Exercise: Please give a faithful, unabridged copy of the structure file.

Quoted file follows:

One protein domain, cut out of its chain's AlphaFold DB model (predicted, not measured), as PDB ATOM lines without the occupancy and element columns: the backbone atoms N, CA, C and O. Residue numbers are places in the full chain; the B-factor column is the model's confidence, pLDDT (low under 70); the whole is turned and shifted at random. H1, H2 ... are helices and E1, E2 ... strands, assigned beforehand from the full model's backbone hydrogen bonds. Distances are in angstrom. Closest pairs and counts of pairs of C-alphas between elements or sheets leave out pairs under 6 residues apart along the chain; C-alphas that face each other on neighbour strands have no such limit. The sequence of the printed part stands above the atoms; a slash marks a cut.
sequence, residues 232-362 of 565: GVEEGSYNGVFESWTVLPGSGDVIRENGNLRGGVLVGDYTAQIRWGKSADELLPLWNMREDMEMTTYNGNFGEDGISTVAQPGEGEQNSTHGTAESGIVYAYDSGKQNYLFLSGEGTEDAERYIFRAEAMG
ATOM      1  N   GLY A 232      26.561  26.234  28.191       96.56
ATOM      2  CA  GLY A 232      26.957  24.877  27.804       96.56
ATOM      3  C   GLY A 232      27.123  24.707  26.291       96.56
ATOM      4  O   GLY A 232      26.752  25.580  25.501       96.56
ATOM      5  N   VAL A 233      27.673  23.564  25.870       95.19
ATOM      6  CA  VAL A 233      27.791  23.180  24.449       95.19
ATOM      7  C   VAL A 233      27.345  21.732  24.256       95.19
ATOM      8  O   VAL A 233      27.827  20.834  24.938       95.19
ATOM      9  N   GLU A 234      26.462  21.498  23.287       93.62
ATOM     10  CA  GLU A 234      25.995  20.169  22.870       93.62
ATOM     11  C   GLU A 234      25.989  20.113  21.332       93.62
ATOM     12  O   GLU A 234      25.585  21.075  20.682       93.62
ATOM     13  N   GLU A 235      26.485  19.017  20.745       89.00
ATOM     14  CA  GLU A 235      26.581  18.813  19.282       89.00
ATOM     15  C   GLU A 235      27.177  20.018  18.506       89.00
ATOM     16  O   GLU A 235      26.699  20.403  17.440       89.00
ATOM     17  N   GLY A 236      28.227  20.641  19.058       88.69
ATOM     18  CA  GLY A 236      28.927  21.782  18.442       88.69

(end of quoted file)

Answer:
One protein domain, cut out of its chain's AlphaFold DB model (predicted, not measured), as PDB ATOM lines without the occupancy and element columns: the backbone atoms N, CA, C and O. Residue numbers are places in the full chain; the B-factor column is the model's confidence, pLDDT (low under 70); the whole is turned and shifted at random. H1, H2 ... are helices and E1, E2 ... strands, assigned beforehand from the full model's backbone hydrogen bonds. Distances are in angstrom. Closest pairs and counts of pairs of C-alphas between elements or sheets leave out pairs under 6 residues apart along the chain; C-alphas that face each other on neighbour strands have no such limit. The sequence of the printed part stands above the atoms; a slash marks a cut.
sequence, residues 232-362 of 565: GVEEGSYNGVFESWTVLPGSGDVIRENGNLRGGVLVGDYTAQIRWGKSADELLPLWNMREDMEMTTYNGNFGEDGISTVAQPGEGEQNSTHGTAESGIVYAYDSGKQNYLFLSGEGTEDAERYIFRAEAMG
ATOM      1  N   GLY A 232      26.561  26.234  28.191       96.56
ATOM      2  CA  GLY A 232      26.957  24.877  27.804       96.56
ATOM      3  C   GLY A 232      27.123  24.707  26.291       96.56
ATOM      4  O   GLY A 232      26.752  25.580  25.501       96.56
ATOM      5  N   VAL A 233      27.673  23.564  25.870       95.19
ATOM      6  CA  VAL A 233      27.791  23.180  24.449       95.19
ATOM      7  C   VAL A 233      27.345  21.732  24.256       95.19
ATOM      8  O   VAL A 233      27.827  20.834  24.938       95.19
ATOM      9  N   GLU A 234      26.462  21.498  23.287       93.62
ATOM     10  CA  GLU A 234      25.995  20.169  22.870       93.62
ATOM     11  C   GLU A 234      25.989  20.113  21.332       93.62
ATOM     12  O   GLU A 234      25.585  21.075  20.682       93.62
ATOM     13  N   GLU A 235      26.485  19.017  20.745       89.00
ATOM     14  CA  GLU A 235      26.581  18.813  19.282       89.00
ATOM     15  C   GLU A 235      27.177  20.018  18.506       89.00
ATOM     16  O   GLU A 235      26.699  20.403  17.440       89.00
ATOM     17  N   GLY A 236      28.227  20.641  19.058       88.69
ATOM     18  CA  GLY A 236      28.927  21.782  18.442       88.69